YA authors who also rock middle grade. This list will only be increasing as the years pass...

An open letter to those who give kids banned books: rarely, too rarely, do we talk about the good things that come when you share dangerous books with teens.

Movies & TV Shows:

Dolphin Films has optioned The Jenna Fox Chronicles by Mary Pearson.

I missed this and technically it’s not YA, but I’m sure there are a lot of crossover fans -- did you see the Magicians trailer from NYCC?

Simon vs. The Homo Sapiens Agenda was acquired by Fox 2000.

Check out your first look from Fantastic Beasts… and did you know the equivalent of Muggle in the States is No Maj?

The BBC will be adapting His Dark Materials into a TV show.

Selena Gomez and Jay Asher are working on a 13 Reasons Why show to be picked up by Netflix.

They released the second tv spot for The Hunger Games: Mockingjay Part II.

Halston Sage, Logan Miller, and Kian Lawley have been cast for the Before I Fall adaptation.

Dreamworks has optioned John Connolly’s MG trilogy (including the Gates) for a possible movie franchise.

Jerry Bruckheimer & Paramount optioned the rights to YA novel, The Cruelty by S. Bergstrom (self-published).

Johnny Depp is in talks to join the Neil Gaiman adaptation, Fortunately, The Milk.

Giveaways:

Passenger by Alexandra Bracken, US, ends 11/14/15.

Adventures in Children's Publishing giveaways: New Releases 11/2/15! Win TWO great new YA novels that release this week, plus read interviews and a round-up of all this week's new YA novels. Giveaway ends 11/8/15; Win one of SEVEN packs of FIVE popular or recent YA titles, plus swag to help reward readers, for underfunded classrooms, schools, or libraries. Know a school or library who needs books? Nominate them! This month's donations from Martina Boone, Maggie Stiefvater,Danielle Paige, Laurie Halse Anderson and Maria Dahvana Headley. Ends 11/1/15; Win signed, personalised copies of COMPULSION and PERSUASION, plus signed copies of Laini Taylor's DAUGHTER OF SMOKE AND BONE.

Giveaways listed at Saturday Situation by Lori of Pure Imagination and Candace of Candace's Book Blog.

Don't forget to enter YABC's giveaways for the month.

Sci-fi and Fantasy Friday {SF/F Reviews and Giveaways}.

You have until January 1st to complete your Storyboard Sprites board and win a book up to $15.

If you have a giveaway, you should let me know.

Other:

New Releases:

October 25th - 31st: These Shallow Graves by Jennifer Donnelly, The House by Christina Lauren, What We Left Behind by Robin Talley, Persuasion (Heirs of Watson Island #2) by Martina Boone, The Death and Life of Zebulon Finch by Daniel Kraus, Underneath Everything by Marcy Beller Paul, Gabriel (Styclar Saga #2) by Nikki Kelly, Diamonds are Forever (Secret Diamond Sisters #2) by Michelle Madow, The Winter Place by Alexander Yates, Placebo Junkies by J. C. Carleson, Dark Heart of Magic by Jennifer Estep, Unspoken (Shadow Falls After Dark #3) by C.C. Hunter, Fathomless (Redemption's Heir #2) by Anne Pillsworth, Frosted Kisses (Cupcake Queen #2) by Heather Hepler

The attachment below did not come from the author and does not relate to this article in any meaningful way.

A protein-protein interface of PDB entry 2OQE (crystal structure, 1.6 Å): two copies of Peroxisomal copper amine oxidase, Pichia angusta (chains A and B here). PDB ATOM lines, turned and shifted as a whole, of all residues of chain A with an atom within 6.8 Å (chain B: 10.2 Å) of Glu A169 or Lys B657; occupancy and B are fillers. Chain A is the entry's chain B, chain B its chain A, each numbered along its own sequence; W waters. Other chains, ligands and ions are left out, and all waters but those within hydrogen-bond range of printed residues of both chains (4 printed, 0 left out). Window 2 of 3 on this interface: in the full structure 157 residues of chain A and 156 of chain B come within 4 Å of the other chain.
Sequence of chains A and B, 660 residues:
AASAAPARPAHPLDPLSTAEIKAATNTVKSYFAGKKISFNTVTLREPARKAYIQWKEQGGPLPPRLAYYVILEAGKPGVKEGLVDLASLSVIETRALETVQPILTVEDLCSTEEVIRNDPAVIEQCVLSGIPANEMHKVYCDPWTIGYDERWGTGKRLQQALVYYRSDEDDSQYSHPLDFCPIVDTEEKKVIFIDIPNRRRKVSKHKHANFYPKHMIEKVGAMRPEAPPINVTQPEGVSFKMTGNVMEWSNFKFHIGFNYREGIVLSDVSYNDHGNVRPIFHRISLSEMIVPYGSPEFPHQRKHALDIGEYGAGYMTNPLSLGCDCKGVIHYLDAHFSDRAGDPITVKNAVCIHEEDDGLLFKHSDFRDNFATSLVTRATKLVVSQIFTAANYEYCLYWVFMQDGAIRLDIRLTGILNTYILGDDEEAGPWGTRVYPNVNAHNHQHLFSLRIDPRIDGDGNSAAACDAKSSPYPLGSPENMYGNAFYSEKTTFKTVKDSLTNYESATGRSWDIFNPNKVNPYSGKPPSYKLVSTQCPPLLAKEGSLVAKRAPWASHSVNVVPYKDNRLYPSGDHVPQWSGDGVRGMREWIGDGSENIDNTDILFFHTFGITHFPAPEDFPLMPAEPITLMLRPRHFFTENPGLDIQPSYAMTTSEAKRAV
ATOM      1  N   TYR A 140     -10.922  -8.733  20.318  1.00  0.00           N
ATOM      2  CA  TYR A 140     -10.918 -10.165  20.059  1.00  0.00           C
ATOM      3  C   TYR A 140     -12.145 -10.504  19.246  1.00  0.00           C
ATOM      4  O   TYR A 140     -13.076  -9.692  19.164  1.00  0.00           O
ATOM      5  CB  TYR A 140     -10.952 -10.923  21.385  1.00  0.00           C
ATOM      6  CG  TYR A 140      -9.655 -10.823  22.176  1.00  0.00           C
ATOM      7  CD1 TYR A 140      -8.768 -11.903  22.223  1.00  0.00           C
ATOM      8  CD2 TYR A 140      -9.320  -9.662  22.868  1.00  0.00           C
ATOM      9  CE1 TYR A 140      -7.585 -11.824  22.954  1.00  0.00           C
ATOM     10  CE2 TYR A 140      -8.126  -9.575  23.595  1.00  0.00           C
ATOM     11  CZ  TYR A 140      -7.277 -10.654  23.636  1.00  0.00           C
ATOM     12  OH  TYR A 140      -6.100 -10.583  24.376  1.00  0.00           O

November 1st - 7th: Hotel Ruby by Suzanne Young, Traffic (Tricks #2) by Ellen Hopkins, Ten Thousand Skies Above You (Firebird #2) by Claudia Gray, NEED by Joelle Charbonneau, The Conjurer's Riffle (Inventor's Secret #2) by Andrea Cremer,Manners and Mutiny (Finishing School #4) by Gail Carriger, All In (The Naturals #3) by Jennifer Lynn Barnes, Until We Meet Again by Renee Collins, The Anatomical Shape of a Heart by Jenn Bennett, Hollow Girl (Twinmaker #3) by Sean Williams,The Sister Pact by Stacie Ramey, Girl with the Wrong Name by Barnabas Miller, The Lies About Truth by Courtney C. Stevens, The Revolution of Ivy (Book of Ivy #2) by Amy Engel, Forget Tomorrow by Pintip Dunn, Captive by A. J. Grainger,How to Be Brave by E. Katherine Kottaras, Fearless (Arena #3) by Marianne Curley.

Recent Recommended Reads: I will be filming a booktube video tonight about the three audiobooks I have recently read!

Which articles did you like best? Did I miss any news? Did you host a cover reveal or discussion that I should have posted about? A giveaway? Leave the links, and I'll either edit this post or post about 'em next week.

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url 2015-09-19 03:53
Christina Makes the Bookish Rounds (84)

Christina Makes the Bookish Rounds is a feature that will let you know about recent MG/YA/NA book related news. I'll post about articles from the publishing industry, cover reveals, discussions from fellow bloggers, the latest tv/movie news, and giveaways that you're hosting. If you would like to follow along with cover reveals during the week, see my Pinterest. (If you're interested in how I make these posts, here's your guide.)

You should probably check out the bookish rounds post from last week. This one is a lot shorter, since it’s back to normal scheduling around here…

 

Publishing:
Rights Report:

 

  • The Canny Town of Ingot - William Alexander (about a girl who moves with her mother, a librarian and Ghost Appeasement Specialist, to the curiously un-haunted town of Ingot, where she must learn what has happened to Ingot's ghosts and what will happen if they ever come back. The first book is scheduled for summer 2017; McElderry Books).
  • 17 Years - Ava Dellaira (a YA novel told in alternating perspectives about a mother and daughter, each at 17 years old, on the brink of adulthood, and struggling to imagine her future and to discover her place in the world. Publication is slated for 2018; Farrar, Straus and Giroux).
  • My Shelf Life - Lilliam Rivera (a YA novel about a girl named Margot Sanchez who charged $600 on her father's credit card and is stuck spending the summer working off the debt at the South Bronx location of the family chain of grocery stores. Publication is set for spring 2017; Simon & Schuster).